School faces backlash after teacher tells students they don’t have to say Pledge of Allegiance

School faces backlash after teacher tells students they don’t have to say Pledge of Allegiance
A public high school in Indiana has been criticized for disciplining a teacher who in 2016 instructed students they need not say the Pledge of Allegiance. (Image source: Indianapolis Star screenshot)

A public high school in Indiana has been criticized for disciplining a teacher who in 2016 instructed students they need not say the Pledge of Allegiance.

Now-retired Franklin High School teacher Duane Nickell instructed his students in 2016 they were not required to recite the Pledge of Allegiance, drawing the ire of the school’s principal, Kevin Koers. Koers told Nickell that parents had complained about his comments and that parents and students should be the ones to discuss the matter, not teachers.

“His statement to me was that it was not my place to say that,” Nickell said, according to a report by the Indianapolis Star. “He said it was the parent or student’s place.”

Nickell claims he never discussed his own views of the Pledge with students or told them what they should or shouldn’t do, only what their rights are.

A number of court cases have affirmed students cannot be compelled to say the Pledge of Allegiance, including West Virginia State Board of Education v. Barnette, a 1943 case that also found students cannot be forced to salute the American flag.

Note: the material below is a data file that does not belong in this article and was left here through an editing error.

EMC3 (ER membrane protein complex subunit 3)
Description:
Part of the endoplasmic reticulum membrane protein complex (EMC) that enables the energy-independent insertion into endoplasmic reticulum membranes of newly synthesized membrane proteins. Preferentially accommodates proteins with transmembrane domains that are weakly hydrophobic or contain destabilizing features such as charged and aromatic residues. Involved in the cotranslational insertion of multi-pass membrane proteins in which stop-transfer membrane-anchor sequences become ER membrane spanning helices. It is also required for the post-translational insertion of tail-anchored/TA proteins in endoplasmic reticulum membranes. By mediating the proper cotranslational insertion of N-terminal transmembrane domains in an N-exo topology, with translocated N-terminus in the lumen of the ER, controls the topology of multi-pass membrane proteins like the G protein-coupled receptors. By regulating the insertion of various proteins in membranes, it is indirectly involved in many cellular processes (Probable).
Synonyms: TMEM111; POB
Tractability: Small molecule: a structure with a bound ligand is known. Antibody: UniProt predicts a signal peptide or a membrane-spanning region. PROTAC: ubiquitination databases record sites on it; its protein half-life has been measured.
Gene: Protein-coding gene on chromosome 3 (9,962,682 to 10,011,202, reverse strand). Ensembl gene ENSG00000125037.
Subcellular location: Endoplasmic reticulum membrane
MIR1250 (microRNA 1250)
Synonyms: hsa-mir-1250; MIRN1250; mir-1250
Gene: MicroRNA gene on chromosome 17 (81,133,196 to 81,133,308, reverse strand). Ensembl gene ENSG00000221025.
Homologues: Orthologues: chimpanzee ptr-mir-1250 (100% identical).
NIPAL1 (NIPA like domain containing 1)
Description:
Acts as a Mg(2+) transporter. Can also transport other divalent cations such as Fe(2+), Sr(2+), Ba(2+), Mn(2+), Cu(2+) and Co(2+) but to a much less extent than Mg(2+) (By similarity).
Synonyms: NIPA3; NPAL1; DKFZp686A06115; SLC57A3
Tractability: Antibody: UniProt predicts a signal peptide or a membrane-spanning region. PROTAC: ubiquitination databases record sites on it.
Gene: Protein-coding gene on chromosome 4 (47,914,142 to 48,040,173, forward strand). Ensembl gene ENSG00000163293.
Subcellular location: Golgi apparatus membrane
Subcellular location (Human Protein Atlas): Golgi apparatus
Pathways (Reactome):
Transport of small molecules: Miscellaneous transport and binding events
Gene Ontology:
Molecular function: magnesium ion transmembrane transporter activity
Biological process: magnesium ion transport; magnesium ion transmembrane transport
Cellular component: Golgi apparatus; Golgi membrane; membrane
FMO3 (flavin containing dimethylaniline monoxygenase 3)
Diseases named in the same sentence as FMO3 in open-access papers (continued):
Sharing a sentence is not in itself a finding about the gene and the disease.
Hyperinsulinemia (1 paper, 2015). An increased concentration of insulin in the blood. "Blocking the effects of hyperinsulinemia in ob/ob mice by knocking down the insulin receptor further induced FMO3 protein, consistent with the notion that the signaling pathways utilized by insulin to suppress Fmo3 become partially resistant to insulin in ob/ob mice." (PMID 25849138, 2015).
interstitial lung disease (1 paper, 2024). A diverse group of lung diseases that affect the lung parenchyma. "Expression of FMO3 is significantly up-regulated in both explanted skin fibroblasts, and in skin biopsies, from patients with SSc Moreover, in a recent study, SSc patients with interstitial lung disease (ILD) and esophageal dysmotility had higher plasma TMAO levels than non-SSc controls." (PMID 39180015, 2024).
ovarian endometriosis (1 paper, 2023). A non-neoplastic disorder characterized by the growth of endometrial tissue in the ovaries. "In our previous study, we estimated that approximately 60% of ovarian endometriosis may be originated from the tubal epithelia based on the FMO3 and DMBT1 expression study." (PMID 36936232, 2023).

Nickell, an atheist who objects to the Pledge, says he exercised his rights by informing students of their own constitutional rights, a view the American Humanist Association — which supports atheists and agnostics — backs.

AHA said in a statement Franklin Central High School must change its policy about teachers telling students about their right to refuse to say the Pledge of Allegiance, or else they will assist teachers in suing the school.

“This scenario is problematic on many levels, not least of which that it is plainly dishonest toward the students who entrust school officials with their education,” the AHA wrote in its letter to Franklin Central. “Moreover, to take this stance toward Pledge nonparticipation implies negative assumptions about those who respectfully opt out, when in fact there are numerous legitimate reasons for choosing to sit out the exercise. To cast a cloud of negativity toward opting out, or to equate participation in the exercise with actual patriotism, is to misunderstand the very notion of good citizenship.”

Indiana has had a number of Pledge-related controversies in recent years. In June, an Indiana parent sued her local elementary school for allegedly forcing a 7-year-old boy to say the Pledge of Allegiance. The lawsuit claims when the boy refused, the boy was sent to the principal’s office and forced to “practice” the Pledge, WGBA-TV reported in June.

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